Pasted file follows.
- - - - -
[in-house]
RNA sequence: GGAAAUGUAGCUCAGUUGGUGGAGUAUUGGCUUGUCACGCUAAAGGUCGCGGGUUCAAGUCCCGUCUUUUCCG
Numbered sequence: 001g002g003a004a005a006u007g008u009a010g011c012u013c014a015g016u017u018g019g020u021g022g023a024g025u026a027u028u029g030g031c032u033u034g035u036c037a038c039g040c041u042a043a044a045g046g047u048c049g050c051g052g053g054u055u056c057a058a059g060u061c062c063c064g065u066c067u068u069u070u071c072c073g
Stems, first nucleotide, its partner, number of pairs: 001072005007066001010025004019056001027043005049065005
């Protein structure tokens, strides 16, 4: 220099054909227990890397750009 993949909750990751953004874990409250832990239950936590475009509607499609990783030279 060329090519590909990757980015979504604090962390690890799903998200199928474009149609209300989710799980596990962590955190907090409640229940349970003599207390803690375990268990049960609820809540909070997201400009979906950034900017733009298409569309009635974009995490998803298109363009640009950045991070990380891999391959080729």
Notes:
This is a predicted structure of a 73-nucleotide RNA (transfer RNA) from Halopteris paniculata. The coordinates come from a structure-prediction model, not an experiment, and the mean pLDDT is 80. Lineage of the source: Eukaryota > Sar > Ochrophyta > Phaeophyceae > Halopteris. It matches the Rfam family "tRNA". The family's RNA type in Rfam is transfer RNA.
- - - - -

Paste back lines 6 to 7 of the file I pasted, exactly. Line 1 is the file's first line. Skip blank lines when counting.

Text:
Notes:
This is a predicted structure of a 73-nucleotide RNA (transfer RNA) from Halopteris paniculata. The coordinates come from a structure-prediction model, not an experiment, and the mean pLDDT is 80. Lineage of the source: Eukaryota > Sar > Ochrophyta > Phaeophyceae > Halopteris. It matches the Rfam family "tRNA". The family's RNA type in Rfam is transfer RNA.